Introduction Time remains a crucial factor in stroke progression. Rapid and complete revascularization has been well correlated with favorable clinical outcome in patients with acute ischemic stroke secondary to large vessel occlusion. To mitigate the deleterious effects due to treatment delay, an initiative has been implemented to shorten the time for patient processing, expediting LVO patients for immediate intervention. The Launchpad protocol was established to ensure admitting stroke patients are triaged quickly and accurately identified in order to reduce time from arrival to intervention, and overall to revascularization. Herein, we assess the efficacy of the Launchpad paradigm in triaging presenting stroke patients.
Methods A retrospective review of the stroke database was conducted between September 2014 and January 2016, 3 months prior and 13 months post Launchpad implementation. Prior to Launchpad, patients presenting with stroke were triaged through the traditional Emergency Department (ED) pathway. Through Launchpad, incoming patients bypass the traditional ED pathway and are taken straight for a CT scan by a dedicated stroke team. A CT scan positive for LVO and penumbral tissues will permit patients to continue through the Launchpad pathway for further evaluation and subsequent intervention. Time differences during patient triage before and after Launchpad initiation are assessed to determine the efficiency of this paradigm.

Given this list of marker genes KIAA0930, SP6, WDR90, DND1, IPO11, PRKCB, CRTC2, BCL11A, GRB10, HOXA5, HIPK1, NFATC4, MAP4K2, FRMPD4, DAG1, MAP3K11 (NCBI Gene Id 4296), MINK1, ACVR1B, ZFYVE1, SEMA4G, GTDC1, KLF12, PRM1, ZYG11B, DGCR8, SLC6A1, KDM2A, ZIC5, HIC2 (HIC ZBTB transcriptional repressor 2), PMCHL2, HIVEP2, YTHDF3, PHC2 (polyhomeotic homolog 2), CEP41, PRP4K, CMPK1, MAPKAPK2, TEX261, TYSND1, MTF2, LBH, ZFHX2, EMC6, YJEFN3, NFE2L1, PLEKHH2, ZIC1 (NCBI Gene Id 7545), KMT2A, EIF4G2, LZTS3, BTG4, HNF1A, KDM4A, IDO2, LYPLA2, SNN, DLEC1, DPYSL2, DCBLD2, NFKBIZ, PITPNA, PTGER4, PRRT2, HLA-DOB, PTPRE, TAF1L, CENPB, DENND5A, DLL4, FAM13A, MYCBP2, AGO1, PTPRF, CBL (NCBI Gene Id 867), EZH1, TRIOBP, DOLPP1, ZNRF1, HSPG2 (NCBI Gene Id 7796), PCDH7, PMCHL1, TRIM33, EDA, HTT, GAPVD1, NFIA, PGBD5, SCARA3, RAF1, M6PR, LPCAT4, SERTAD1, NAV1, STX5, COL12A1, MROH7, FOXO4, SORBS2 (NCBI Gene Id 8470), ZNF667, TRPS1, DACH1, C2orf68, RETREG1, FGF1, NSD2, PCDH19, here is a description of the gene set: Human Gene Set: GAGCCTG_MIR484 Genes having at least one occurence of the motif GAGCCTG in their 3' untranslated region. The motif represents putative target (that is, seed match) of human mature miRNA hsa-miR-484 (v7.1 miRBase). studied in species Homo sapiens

Results In total, 764 patients were identified in the retrospective analysis, 137 were admitted prior, and 627 were admitted post Launchpad implementation. In the pre-Launchpad cohort, the median time from admission to CT imaging was 20 minutes. Patients under the Launchpad paradigm showed a reduction in time from presentation to imaging of 5 minutes (p = 0.0004). An increase in efficiency by roughly 25% to CT was observed following Launchpad implementation.
Conclusion The streamlined stroke activation Launchpad protocol demonstrated an increased speed in patient admission and significant reduction in time from presentation to CT scan. This significant improvement in processing time allowed for an increased number of patients to meet the therapeutic window for IV tPA eligibility. A prospective trial will strengthen the current finding and support the implementation of this paradigm amongst other stroke centers.
Disclosures K. Sivakumar: None. S. Feuerwerker: None. D. Turkel-Parrella: None. A. Tiwari: None. J. Farkas: None. K. Arcot: None.
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